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Nancy Alvarez


Will I Ever Trust Again?

Posted: 07/02/2012 5:07 pm

After I my first husband and I were divorced, the very idea of dating chilled me to the bone. He had been lying to me for over a year about an affair, which actually hurt me more than the affair. I had suspected, and asked him about it with some frequency, but he never did fess up. Only when a therapist forced us into a hotel room for a weekend, telling me if I 'shared' first, he would no longer work with me, did my husband tell me the truth. Since the therapist knew, he realized he couldn't continue to lie. Even though this all happened almost 30 years ago, writing about it is still upsetting.

The short-term effect was that I didn't think I would ever trust another man again. I wasn't interested in women in a romantic way, so that avenue wasn't open for me. Because I had two children to raise, I didn't believe I had time for romance anyway.

But then I began to long for companionship and cuddles, to say nothing of sex. I knew if I joined organizations, or took a class or two, I'd meet guys. There were friends who wanted to introduce me to single men, divorced men, men they liked and thought I would like. Still I hesitated. What if these guys didn't believe in monogamy? Or worse, what if they said they did, but were not being truthful? How would I know? Would I take a chance, and then be hurt again? We talked about it in my women's group, but that failed to resolve the issue for me.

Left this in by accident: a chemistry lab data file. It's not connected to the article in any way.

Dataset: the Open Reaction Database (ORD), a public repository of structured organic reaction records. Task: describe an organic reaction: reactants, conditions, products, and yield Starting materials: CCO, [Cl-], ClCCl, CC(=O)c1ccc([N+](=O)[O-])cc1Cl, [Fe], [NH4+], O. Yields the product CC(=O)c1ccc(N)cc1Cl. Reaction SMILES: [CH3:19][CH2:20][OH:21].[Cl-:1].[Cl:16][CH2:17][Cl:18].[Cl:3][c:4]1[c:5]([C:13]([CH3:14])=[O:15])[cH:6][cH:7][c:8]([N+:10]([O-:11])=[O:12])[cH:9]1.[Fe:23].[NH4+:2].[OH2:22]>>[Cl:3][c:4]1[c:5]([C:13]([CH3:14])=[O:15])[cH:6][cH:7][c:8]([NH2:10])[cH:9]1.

Then it happened in the natural way. That very same group decided to do a ropes course at the suggestion of one of our members who worked at a school in the mountains east of L.A. A fellow faculty member taught outdoor education there, and was willing to facilitate a course that was both challenging and fun. It was surprising to me that I was the only one who had enough trust to fall back into the circle of women surrounding me without looking over my shoulder. I knew my friends would catch me; indeed, my head never came close to touching the ground.

The biggest surprise came when the man who had facilitated the course called and asked me out. I had enjoyed him, so before I could stop myself I said 'yes.' We dated for about a year, and when he asked me to move up to the mountains with him, I did, although it meant moving my kids away from their dad. When we broke up, they were glad to return to their long-time L.A. friends, and I was relieved the issue that tore us apart had nothing to do with lying. The break-up didn't affect my somewhat fragile sense of trust in the opposite sex.

Once I was home, I spent hours thinking about the relationships I had been in, and my role in them. I believed I wouldn't again choose someone who would cheat on me, but I was still uneasy. It took awhile, but eventually I realized that my trust issue had much more to do with me, than with whatever man I might choose. 'Choose' was the operative word. Did I have the discernment to be interested in someone who would be good for me? Were my attractions knee-jerk, or did they revolve around qualities I saw in another person? I wasn't sure.

I talked endlessly with my friends, dissecting my part in the failure of my relationships. It took time, but I came to believe in myself: that I would pay attention to how a man behaved. My therapist drummed that notion into me -- behavior counts, he said over and over. I had always chosen my female friends because of who they were and how they acted; I knew I could learn to do the same with men.